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17 Aug 2022

Mum who “loses” multiple pregnancy after 16 miscarriages experiences “vanishing twin syndrome” but they reappear and she delivers two healthy babies

Mum who “loses” multiple pregnancy after 16 miscarriages experiences “vanishing twin syndrome” but they reappear and she delivers two healthy babies

An entrepreneur who had 16 miscarriages and saw herself “lose” a multiple pregnancy was astonished to discover she had experienced “vanishing twin syndrome”  only for them to “reappear” and for her to deliver two healthy babies.

After enduring countless miscarriages over 20 years, Emma White, 38, had even lined-up a surrogate, convinced she would never give her daughter, Molly Rose, 12, a brother or sister.

Emma, of Kirby near Liverpool, who has her own make-up line and trains business people, said: “My miscarriages started when I was just a teenager and I went on to have 16 of them over the years -all before nine weeks.”

She added: “It was absolutely crushing. I’m now making it my mission for other women who miscarry to know they’re not alone.”

Experiencing her first miscarriage at just 18, when she finally gave birth to Mollie Rose, 12, she decided never to try again, to avoid further heartbreak.

She said: “I had my one child. I’m an only child myself. I thought that was it for me after Mollie Rose. After all the pain and the worry, I was content.”

But when Emma  who has never been given a reason for her recurrent miscarriages met her current husband, jewellery importer Joe White, 41,  in 2019 her feelings changed.

“I met Joe and he told me straight away he wanted children. I told him no. But then about two weeks later I was so happy, in love and comfortable that all I could think was give me babies!”

Emma then fell pregnant twice and suffered two miscarriages.

The couple tried one last time and fell pregnant again in late 2020.

At an early scan they discovered they were having twins but, sadly, this pregnancy too ended in a miscarriage at six weeks – something Emma discovered on her birthday.

She said: “After I’d lost the twins I knew that was it. I just couldn’t do it again. Joe completely understood.”

But, just a month later, Emma found out she was pregnant again unexpectedly after failing to use protection, as she had so recently lost the babies.

Spending the early days of this pregnancy terrified, she said: “I’d check the toilet every time I went.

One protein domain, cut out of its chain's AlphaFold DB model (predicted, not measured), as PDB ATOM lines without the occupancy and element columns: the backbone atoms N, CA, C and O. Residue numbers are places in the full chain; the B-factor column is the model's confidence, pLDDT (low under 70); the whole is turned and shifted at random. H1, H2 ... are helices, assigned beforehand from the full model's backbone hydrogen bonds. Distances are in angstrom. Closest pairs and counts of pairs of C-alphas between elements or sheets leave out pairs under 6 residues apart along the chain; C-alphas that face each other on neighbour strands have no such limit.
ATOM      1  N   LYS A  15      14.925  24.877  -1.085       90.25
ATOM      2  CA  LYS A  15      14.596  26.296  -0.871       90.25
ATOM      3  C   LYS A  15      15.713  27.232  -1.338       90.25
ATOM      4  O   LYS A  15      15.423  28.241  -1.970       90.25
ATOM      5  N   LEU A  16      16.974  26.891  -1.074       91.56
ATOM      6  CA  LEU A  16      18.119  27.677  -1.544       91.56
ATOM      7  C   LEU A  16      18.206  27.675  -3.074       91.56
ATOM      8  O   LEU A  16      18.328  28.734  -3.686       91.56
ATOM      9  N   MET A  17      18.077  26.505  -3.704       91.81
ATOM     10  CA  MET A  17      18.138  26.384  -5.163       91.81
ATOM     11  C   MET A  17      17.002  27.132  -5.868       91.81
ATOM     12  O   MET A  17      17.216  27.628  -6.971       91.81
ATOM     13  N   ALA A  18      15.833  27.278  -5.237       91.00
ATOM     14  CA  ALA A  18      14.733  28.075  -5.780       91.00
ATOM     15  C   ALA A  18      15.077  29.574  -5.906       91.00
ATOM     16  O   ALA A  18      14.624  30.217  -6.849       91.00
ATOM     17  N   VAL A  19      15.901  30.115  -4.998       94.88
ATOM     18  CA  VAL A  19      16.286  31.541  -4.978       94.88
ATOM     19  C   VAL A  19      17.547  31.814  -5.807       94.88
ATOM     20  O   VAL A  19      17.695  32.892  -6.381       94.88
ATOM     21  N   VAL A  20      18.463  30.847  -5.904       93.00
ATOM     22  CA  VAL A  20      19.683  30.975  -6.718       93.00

“I was scared to use it,  scared to cough, scared of any ache or pain.”

At six weeks, she began bleeding and shaking uncontrollably.

At Liverpool Women’s Hospital hospital she was given a blood test and told to return in two days for a scan.

She said: “I got in there, lay down and the sonographer didn’t turn the screen around. I’d been in so many times before and I knew it meant more bad news.”

The condition happens when one of a set of twins dies in the uterus and the embryos are normally then reabsorbed into the body.

Picking up the phone, the sonographer called for support and the room filled with medics, as Emma was prepared for emergency surgery.

“One person was trying to put socks on me, another was reading warnings about surgery off a piece of paper,” she said.

“Finally, someone told me it was a confirmed ectopic pregnancy – when an unviable fertilised egg implants itself outside the womb, usually in one of the fallopian tubes.”

She added: “I was told I’d have to have one of my fallopian tubes removed.”

Within six minutes of the sonographer making the emergency call, Emma was in theatre being sedated.

When she woke, she imagined any last hope she had of ever having another baby herself  had gone – but then overhead a doctor talking to a colleague that night and mentioning that she was pregnant.

Far from an ectopic pregnancy, a blockage had been found in one of her fallopian tubes during surgery, which was cleared, so her pregnancy, which was correctly located in her uterus, was continuing.

And at a scan a few days later, revealed not the one baby she longed for – but three.

Emma said: “I was stunned. I still couldn’t believe it as I was taken off to see a specialist in multiple pregnancies.”

  • Everyone has the same chance of having identical twins: about 1 in 250.